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Herod has entered posterity as a ruthless ruler and on account of his cruelty, not least to close members of his own family; but he was also an able and far-sighted administrator who helped in building the economic might of Judaea, founding cities and developing agricultural projects, his most famous and ambitious project having been the rebuilding of the Jewish Temple in Jerusalem to the most beautiful in its time in order to ingratiate himself with the many of his subjects who were Jews by descent.
Some of Herod's other achievements include: the rebuilding the water supplies for Jerusalem, rebuilding the Palace in Jerusalem, refurbishing the boundary fortresses such as Masada, and creating new cities such as Caesarea Maritima and Herodion. He also had a fortress built called the Herodium. From the extraction of asphalt from the Dead Sea, he shared with Cleopatra the monopoly on its important use in ship building. He leased copper mines on Cyprus from the Roman emperor. He had a dominant position in the production of bronze, using British tin.
Herod in the New Testament
Main article: Massacre of the Innocents
Herod the Great plays a minor role in The Gospel according to Matthew (ch. 2), which describes an event known as the Massacre of the Innocents.
Shortly after the birth of Jesus, Magi from the East visit Herod to inquire the whereabouts of "the one having been born king of the Jews", because they had seen his star in the east and therefore wanted to pay him homage. Herod, who is himself King of Judea, is alarmed at the prospect of the new-born king usurping his rule.
Herod is advised by the assembled chief priests and scribes of the people that the Prophet had written that the "Anointed One" (Grk. ho christos) is to be born in Bethlehem of Judea. Herod therefore sends the Magi to Bethlehem, instructing them to search for the child, and that, when they find him, they should "report to me, so that I too may go and worship him". However, after they find Jesus, the Magi are warned in a dream not to report back to Herod. Similarly, Joseph is warned in a dream that Herod intends to kill Jesus, so Joseph and his family flee to Egypt in order to escape Herod. When Herod realizes he has been outwitted by the Magi, he gives orders to kill all boys of the age of two years and under in Bethlehem and its vicinity. Joseph and his family stay in Egypt until Herod's death, then move to Nazareth in Galilee in order to avoid living under Herod's son Archelaus.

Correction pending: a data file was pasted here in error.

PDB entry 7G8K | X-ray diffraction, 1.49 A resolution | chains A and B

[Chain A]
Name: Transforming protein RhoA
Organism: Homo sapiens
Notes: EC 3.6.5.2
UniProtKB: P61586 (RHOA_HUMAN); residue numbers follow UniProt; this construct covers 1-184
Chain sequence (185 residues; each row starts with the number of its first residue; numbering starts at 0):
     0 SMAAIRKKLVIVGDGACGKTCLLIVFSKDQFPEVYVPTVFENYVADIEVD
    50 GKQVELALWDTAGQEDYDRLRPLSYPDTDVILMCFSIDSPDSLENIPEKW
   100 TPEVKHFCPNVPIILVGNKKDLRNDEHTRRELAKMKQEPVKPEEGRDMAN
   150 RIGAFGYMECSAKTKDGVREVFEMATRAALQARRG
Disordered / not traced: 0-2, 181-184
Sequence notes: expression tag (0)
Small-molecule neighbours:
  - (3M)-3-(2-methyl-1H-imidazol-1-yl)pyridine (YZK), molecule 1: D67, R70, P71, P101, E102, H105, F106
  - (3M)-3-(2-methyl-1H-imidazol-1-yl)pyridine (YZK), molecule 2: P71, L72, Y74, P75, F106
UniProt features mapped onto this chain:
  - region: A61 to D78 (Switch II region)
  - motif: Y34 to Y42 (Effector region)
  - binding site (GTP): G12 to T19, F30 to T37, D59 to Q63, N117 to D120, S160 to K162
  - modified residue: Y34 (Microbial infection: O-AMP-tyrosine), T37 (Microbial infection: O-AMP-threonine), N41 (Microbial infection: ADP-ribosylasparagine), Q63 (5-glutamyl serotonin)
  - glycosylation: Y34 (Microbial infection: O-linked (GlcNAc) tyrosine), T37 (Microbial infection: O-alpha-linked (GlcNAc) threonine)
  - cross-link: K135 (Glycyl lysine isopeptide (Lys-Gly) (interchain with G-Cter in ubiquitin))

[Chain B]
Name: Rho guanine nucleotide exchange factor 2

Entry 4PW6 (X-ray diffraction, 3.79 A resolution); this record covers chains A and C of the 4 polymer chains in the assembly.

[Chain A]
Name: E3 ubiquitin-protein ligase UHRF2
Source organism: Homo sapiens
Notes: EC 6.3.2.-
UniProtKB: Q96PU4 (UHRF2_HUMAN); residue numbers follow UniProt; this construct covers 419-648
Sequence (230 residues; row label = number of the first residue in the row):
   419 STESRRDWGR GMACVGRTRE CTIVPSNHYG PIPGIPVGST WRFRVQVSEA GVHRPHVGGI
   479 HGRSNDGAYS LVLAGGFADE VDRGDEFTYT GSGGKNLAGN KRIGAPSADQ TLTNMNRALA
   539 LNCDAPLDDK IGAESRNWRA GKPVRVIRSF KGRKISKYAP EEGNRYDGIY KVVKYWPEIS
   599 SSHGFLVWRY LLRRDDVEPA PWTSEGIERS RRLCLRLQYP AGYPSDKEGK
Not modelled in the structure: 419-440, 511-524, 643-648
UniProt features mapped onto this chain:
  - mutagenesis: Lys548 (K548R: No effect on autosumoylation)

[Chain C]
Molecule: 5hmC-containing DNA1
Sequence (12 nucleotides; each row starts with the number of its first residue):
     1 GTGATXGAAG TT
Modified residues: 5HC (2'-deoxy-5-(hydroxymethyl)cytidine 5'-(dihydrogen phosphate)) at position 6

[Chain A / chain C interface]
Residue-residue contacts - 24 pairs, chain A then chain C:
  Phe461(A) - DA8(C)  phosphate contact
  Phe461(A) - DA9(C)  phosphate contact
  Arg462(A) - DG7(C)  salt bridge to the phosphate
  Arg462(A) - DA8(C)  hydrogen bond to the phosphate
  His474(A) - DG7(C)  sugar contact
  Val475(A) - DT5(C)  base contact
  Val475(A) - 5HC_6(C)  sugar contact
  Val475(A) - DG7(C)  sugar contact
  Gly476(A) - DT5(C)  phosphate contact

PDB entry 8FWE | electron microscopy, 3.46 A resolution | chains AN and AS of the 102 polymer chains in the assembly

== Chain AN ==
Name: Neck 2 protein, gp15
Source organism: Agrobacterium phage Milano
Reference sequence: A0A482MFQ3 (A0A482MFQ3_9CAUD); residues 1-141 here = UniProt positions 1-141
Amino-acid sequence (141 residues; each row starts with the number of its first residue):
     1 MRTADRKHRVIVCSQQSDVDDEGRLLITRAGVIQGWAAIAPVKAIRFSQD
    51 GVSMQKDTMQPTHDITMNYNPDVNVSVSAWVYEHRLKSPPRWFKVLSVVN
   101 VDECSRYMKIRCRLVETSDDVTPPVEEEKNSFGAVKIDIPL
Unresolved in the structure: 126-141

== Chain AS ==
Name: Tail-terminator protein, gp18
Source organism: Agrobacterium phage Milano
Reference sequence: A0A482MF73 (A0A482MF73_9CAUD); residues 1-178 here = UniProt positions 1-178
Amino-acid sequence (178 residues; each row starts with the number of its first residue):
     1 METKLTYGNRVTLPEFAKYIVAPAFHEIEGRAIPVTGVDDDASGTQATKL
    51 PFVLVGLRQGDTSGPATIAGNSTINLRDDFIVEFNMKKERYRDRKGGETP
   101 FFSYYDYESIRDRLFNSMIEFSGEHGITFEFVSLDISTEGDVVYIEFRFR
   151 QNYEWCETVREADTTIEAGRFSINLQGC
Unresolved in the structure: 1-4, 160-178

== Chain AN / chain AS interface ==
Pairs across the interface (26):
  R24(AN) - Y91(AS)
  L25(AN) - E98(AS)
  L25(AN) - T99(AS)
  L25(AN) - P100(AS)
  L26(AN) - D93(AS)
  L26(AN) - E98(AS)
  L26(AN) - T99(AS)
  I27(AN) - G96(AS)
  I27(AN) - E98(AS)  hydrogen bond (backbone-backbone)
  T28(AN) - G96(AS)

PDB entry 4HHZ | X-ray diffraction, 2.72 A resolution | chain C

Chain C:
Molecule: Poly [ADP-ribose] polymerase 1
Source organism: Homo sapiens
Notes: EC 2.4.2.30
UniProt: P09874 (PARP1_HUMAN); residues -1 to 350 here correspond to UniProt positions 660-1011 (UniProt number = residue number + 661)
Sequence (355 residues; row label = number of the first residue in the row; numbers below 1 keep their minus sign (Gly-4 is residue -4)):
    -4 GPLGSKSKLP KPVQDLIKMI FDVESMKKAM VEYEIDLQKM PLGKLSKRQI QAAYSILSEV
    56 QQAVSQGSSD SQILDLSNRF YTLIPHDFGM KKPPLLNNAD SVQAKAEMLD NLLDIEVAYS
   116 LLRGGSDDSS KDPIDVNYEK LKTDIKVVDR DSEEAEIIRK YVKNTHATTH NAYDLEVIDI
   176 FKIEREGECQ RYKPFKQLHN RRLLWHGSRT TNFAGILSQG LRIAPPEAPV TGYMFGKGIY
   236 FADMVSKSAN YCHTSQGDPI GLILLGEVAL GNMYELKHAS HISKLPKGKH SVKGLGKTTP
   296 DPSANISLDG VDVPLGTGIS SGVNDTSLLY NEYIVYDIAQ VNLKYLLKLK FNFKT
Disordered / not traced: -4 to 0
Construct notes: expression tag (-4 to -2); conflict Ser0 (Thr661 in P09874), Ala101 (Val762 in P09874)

The historical accuracy of this event has been questioned, since no other document from the period makes any reference to such a massacre. However, Bethlehem was a small rural town, and the number of children actually killed may have been as few as 5 or 6. Josephus wrote his "Antiquities" nearly 100 years after the event - it would not be surprising if he were unaware of the massacre, or didn't consider it important.
Herod the Great's son, Herod Antipas (who is also called Herod) is even more prominently featured in the New Testament for his role in Jesus's arrest and execution.
After Herod's death
After Herod's death, his kingdom was divided between three of his sons, namely Archelaus, Herod Antipas, and Herod Philip, who however ruled only as tetrarchs rather than kings.
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